THREAD COUNT UNWOUND
Have you fallen for this? I have. You buy 500-thread-count sheets that cost a small ransom, sure that they’ll give you a regal night’s sleep. One wash later the top sheet barely stretches across the bed, while the bottom sheet is so loose it becomes a wrinkled mess. And both feel so wimpy you might as well be sleeping under a Kleenex.
“People make far too much of thread count [threads per square inch],” declares David Forster, the third-generation owner of Léron. “They think it’s a shorthand to determine the quality of a sheet. What’s more important is the quality of the fiber and the fabric. If it’s not fine Egyptian cotton, I don’t care what the count is, it’s not going to feel great. It’s where the cotton is grown, how it’s woven, and how thick each fiber is that matters.”
Most prized is the cotton grown around the Nile basin, which produces the longest, strongest, thinnest thread in the world. Pratesi, a century-old Italian company that made its name selling linens to European royalty, insists on the “first spinning” (like the first press of extra-virgin olive oil) of a special cotton grown in southern Egypt that produces an unusually soft thread four to six inches long.
“When the cotton is spooled, a lot of short, half-inch bits of thread break off,” explains Nino di Bari, president of Pratesi. “Most companies just buy these leftovers and respool them, but the quality is second-rate.” (When spun, short threads create more joints in the yarn, which results in a fabric that is less smooth.) In addition, many manufacturers will artificially inflate their thread-count numbers by counting a double-twisted thread as two. So what’s a customer to do? Stick to brands like Pratesi that are fussy about their cotton’s pedigree, and pay close attention to the fabric’s weight and how it feels in your hand. Remember, thread count does make a noticeable difference, but only if you’re comparing cottons and weaves that are of the same level of quality.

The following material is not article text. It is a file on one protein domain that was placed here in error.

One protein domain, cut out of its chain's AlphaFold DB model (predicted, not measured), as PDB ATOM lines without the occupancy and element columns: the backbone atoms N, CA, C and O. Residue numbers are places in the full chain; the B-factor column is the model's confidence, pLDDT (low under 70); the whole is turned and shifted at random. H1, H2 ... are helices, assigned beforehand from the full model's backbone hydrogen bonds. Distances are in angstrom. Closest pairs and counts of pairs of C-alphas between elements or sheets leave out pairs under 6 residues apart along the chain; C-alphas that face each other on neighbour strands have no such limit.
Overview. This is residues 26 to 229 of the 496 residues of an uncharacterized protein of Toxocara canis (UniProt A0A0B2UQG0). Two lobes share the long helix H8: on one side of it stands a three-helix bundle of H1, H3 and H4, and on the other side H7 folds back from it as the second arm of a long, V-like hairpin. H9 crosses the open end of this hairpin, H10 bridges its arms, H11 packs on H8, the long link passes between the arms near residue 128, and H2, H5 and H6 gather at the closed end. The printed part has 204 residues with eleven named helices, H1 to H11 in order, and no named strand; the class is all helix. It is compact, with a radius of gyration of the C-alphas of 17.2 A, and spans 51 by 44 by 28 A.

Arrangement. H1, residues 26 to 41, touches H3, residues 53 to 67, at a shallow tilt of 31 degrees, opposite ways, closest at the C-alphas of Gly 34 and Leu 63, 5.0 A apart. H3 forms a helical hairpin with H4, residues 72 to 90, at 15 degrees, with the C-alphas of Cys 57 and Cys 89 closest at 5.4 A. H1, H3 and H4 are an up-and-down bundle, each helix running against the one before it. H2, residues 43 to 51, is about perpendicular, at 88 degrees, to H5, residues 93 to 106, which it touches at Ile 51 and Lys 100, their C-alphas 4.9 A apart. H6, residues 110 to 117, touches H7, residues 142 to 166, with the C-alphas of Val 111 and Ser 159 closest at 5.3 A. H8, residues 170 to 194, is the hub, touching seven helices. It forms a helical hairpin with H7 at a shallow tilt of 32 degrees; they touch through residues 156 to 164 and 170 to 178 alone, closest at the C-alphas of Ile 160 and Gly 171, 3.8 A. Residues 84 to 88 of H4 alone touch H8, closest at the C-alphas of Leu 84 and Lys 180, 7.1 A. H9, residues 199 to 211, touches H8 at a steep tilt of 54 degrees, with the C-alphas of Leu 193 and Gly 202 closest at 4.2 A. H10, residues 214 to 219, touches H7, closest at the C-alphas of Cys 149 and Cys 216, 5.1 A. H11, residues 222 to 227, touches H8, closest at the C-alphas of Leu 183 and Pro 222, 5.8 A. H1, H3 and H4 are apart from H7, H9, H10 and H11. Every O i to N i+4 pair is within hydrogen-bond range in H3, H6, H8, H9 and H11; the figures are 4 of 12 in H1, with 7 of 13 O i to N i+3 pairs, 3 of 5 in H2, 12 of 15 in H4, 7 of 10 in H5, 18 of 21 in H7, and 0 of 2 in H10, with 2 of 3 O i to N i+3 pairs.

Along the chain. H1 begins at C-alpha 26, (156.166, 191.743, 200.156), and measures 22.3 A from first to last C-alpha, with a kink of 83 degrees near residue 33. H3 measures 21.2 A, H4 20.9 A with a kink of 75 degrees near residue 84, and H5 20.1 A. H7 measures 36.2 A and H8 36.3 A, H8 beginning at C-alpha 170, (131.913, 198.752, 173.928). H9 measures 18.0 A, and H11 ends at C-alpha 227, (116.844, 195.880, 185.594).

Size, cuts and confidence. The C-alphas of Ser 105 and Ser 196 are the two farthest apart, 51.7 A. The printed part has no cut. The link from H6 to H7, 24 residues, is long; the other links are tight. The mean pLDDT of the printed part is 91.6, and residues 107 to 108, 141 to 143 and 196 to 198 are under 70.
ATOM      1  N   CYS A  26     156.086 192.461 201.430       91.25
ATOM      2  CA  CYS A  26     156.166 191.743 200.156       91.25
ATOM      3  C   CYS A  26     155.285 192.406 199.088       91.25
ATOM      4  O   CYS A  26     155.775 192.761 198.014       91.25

Remember that in Europe thread is count only once and in one direction. 300 thread count means 300 across and 300 up and down. But in America the two directions are added together. So 300 thread count sheets might mean 150 across and 150 down.
THE MATERIAL AND WEAVE
The crucial first step in buying sheets is deciding which material and weave best suit your tastes.
Derived from the French word for “veil,” voile is semi-sheer with a delicate, gauzelike quality. Made of tightly twisted yarns, it’s so diaphanous it seems to float on top of you. Its translucency beautifully highlights embroidery, lace, or organdy appliqué. The Italian linens company Dea makes an exquisite sateen-edged voile called Poggio, embroidered with dots ($1,050 for a king set).
Made of cotton in a satin weave, sateen feels creamy and has a sumptuous, polished sheen. Anichini, a Vermont-based company that specializes in rich, jeweled colors and baroque jacquards, offers Raso a gorgeous heavyweight sateen ($1,405 for a king set). Particularly sensuous are Léron’s 600-thread-count Egyptian-cotton sheets ($1,375 for a king set) in white sateen with a magnificent lustrous finish.
If you prefer something tailored and crisp, you might choose percale, a closely woven cotton. A higher-maintenance option is linen. Although they must be ironed, they are the top choice of many connoisseurs, including the heads of Pratesi and Léron, both of whom use linen in their own homes. “In summer it’s cool to the touch and very breathable,” says Di Bari, “and in winter it has texture and warmth. It’s the strongest, most beautiful fabric, but it’s an acquired taste.” For a truly modern take, Flou’s Sidney sheets (half cotton, half linen) come in riveting iridescent hues such as golden-orange, garnet, sky-blue, and teal ($950 for a king set, including duvet cover).
THE FINER POINTS OF EMBROIDERY